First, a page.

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Source: Charles Ives and the Classical Tradition. p. 87 Top.

There is a great Man living in this Country—a composer.
He has solved the problem of how to preserve one's self-esteem.
He responds to negligence by contempt.
He is not forced to accept praise or blame.
His name is Ives.

  1. Negligence of what?

  2. 'Contempt' here signifies disdain, disrespect. But what did Ives hold in contemn?

  • 2
    What would make sense would be if "negligence" was taken to mean "being neglected, ignored". Not strictly the meaning of negligence - but Schoenberg was not a native English speaker. Negligence can mean neglect, but not in the sense which Schoenberg perhaps meant it. Was the quotation originally in German ? If it was said in English, worth noting that Schoenberg was not a native English speaker. Maybe worth cross-posting in the English Language forum as well. – Angst May 5 '18 at 22:02
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Arnold Schönberg was born in 1874 in Austria and moved to the USA in 1933 after the Nazis took power in Germany where he was working. He changed the spelling of his name to "Schoenberg". English was a second language for him.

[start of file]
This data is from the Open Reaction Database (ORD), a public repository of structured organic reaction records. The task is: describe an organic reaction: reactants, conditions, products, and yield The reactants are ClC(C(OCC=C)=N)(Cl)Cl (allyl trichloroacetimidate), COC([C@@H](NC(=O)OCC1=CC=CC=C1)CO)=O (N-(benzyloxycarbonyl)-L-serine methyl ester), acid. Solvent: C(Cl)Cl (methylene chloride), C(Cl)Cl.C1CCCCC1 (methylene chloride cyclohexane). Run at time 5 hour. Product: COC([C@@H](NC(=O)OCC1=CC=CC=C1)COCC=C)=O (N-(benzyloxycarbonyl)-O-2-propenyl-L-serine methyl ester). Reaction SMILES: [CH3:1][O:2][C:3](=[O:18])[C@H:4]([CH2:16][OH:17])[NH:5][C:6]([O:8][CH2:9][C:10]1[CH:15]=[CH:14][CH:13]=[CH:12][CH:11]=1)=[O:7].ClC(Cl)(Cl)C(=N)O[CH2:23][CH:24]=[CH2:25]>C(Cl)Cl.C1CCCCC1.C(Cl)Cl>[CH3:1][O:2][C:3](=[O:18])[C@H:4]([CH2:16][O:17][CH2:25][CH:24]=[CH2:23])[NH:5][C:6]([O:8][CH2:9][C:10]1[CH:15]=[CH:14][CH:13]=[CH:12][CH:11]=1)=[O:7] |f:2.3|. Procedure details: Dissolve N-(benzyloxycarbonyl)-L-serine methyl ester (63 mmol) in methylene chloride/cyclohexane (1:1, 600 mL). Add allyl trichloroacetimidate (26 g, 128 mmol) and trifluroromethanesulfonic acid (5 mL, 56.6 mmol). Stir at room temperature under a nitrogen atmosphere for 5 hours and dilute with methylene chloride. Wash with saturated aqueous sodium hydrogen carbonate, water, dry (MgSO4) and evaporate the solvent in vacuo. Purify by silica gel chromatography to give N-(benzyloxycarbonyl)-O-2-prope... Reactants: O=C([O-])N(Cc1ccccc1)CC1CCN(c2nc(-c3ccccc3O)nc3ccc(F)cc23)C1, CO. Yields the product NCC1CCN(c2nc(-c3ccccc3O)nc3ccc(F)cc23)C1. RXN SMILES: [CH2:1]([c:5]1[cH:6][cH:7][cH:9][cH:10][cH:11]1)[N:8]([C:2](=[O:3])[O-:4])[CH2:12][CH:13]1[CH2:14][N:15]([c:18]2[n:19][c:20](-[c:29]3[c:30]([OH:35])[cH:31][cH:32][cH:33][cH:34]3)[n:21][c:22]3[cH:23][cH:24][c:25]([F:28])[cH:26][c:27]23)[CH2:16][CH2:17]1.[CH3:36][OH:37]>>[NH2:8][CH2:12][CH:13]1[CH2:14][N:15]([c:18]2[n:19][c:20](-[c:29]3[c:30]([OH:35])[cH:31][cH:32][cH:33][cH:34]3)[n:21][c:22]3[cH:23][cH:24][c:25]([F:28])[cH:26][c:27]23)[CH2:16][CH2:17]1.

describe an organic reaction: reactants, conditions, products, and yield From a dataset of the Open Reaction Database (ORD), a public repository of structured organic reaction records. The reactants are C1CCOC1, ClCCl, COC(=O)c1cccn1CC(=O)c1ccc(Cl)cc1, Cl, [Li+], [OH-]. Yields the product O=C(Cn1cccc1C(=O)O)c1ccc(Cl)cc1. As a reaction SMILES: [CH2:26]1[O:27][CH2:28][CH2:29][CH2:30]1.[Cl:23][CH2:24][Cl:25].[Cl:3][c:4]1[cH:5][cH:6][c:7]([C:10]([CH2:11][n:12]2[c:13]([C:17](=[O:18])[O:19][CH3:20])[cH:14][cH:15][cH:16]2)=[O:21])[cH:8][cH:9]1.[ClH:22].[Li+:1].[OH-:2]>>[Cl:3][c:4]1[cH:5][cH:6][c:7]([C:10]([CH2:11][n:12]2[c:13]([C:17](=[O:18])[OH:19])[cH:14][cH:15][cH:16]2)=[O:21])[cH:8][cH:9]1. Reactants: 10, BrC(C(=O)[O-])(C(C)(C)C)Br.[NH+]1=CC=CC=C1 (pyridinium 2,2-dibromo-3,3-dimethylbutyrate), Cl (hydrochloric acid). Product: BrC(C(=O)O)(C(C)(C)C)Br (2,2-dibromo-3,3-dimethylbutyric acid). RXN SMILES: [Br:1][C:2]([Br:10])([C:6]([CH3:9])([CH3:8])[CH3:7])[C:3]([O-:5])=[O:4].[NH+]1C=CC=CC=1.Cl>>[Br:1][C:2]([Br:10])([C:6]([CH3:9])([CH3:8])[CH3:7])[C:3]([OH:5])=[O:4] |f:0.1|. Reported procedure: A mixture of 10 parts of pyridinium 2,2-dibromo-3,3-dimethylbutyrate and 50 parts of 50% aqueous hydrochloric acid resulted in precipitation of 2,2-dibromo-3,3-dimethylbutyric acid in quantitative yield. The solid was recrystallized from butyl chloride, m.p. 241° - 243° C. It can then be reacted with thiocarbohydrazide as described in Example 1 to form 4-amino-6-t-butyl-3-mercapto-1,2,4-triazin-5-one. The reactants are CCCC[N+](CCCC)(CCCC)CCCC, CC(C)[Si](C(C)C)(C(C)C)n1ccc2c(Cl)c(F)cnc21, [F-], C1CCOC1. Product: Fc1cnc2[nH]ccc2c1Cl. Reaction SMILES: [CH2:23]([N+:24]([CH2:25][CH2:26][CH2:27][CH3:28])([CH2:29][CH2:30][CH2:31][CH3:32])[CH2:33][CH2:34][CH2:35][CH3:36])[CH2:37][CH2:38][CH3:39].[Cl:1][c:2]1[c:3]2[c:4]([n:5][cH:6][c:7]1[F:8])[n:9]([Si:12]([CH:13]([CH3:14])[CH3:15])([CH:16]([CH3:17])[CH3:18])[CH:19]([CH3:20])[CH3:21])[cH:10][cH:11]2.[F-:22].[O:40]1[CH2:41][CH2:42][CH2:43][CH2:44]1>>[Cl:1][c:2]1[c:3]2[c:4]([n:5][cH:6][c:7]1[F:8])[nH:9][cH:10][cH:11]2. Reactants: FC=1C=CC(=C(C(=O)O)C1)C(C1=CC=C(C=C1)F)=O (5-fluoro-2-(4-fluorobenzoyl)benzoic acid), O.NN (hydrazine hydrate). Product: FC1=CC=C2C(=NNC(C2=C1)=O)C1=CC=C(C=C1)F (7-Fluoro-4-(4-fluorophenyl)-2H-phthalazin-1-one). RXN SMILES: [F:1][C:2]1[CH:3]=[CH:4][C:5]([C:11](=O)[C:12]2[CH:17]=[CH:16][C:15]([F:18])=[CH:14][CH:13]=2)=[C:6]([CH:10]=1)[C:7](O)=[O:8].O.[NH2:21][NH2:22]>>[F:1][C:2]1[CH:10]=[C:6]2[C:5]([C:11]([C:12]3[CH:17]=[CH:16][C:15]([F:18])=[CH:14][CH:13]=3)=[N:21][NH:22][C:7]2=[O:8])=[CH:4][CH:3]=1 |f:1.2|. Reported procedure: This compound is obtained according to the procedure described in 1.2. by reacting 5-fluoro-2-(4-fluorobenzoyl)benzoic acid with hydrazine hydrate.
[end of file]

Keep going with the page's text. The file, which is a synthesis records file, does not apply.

This panegyric was probably written in 1944. Schoenberg's widow Gertrud found it among his papers after he died in 1951 and sent it to Ives. Online sources all give the same version of the text in English and differing versions in German, so I think it is safe to say either the original was written in English, although there is a very slight possibility that Gertrud Schoenberg translated it from German.

Since English was not his first language the use of the word "negligence" is very probably a mistake and Schoenberg meant to say "neglect" (although "disdain" might have been an even better word). He might have been thinking of the German word "Vernachlässigung" which can mean either "neglect", "negligence" or "disdain" depending on context.

Note there is another mistake in the original quote: the word "of" is missing in the second line. Editors have added the word later.

Changing "negligence" to "neglect" makes the meaning of the line clear. Ives regards the neglect of his works with contempt.

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